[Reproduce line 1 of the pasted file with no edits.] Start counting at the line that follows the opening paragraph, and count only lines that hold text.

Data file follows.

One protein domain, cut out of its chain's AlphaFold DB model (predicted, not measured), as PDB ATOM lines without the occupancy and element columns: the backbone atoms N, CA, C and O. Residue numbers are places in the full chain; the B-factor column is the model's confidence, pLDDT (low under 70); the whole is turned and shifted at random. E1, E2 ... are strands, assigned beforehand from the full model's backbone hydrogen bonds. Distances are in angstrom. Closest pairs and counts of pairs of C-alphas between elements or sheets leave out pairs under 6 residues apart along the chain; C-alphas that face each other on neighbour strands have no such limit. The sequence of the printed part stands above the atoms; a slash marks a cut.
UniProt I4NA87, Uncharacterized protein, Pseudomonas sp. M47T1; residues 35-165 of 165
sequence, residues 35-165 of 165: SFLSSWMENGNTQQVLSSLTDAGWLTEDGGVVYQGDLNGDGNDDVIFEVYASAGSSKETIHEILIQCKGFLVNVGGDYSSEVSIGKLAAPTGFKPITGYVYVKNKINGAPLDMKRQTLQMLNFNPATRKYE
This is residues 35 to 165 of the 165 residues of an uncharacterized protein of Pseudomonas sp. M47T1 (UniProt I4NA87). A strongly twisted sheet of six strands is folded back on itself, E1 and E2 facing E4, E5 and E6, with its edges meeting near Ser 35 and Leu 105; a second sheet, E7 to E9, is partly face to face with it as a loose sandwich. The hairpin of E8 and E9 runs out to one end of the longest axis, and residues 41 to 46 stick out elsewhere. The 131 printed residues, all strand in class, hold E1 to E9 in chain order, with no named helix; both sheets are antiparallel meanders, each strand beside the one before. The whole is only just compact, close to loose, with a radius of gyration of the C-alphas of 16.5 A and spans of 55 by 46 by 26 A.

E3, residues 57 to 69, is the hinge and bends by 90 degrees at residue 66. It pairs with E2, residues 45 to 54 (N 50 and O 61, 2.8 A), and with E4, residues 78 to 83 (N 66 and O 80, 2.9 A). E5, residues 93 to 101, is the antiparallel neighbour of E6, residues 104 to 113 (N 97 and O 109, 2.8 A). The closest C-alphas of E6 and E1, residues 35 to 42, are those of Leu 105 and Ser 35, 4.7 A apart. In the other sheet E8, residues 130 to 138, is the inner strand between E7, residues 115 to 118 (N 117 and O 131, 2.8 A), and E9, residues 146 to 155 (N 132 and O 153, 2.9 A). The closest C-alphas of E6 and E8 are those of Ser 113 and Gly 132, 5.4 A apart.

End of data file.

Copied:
UniProt I4NA87, Uncharacterized protein, Pseudomonas sp. M47T1; residues 35-165 of 165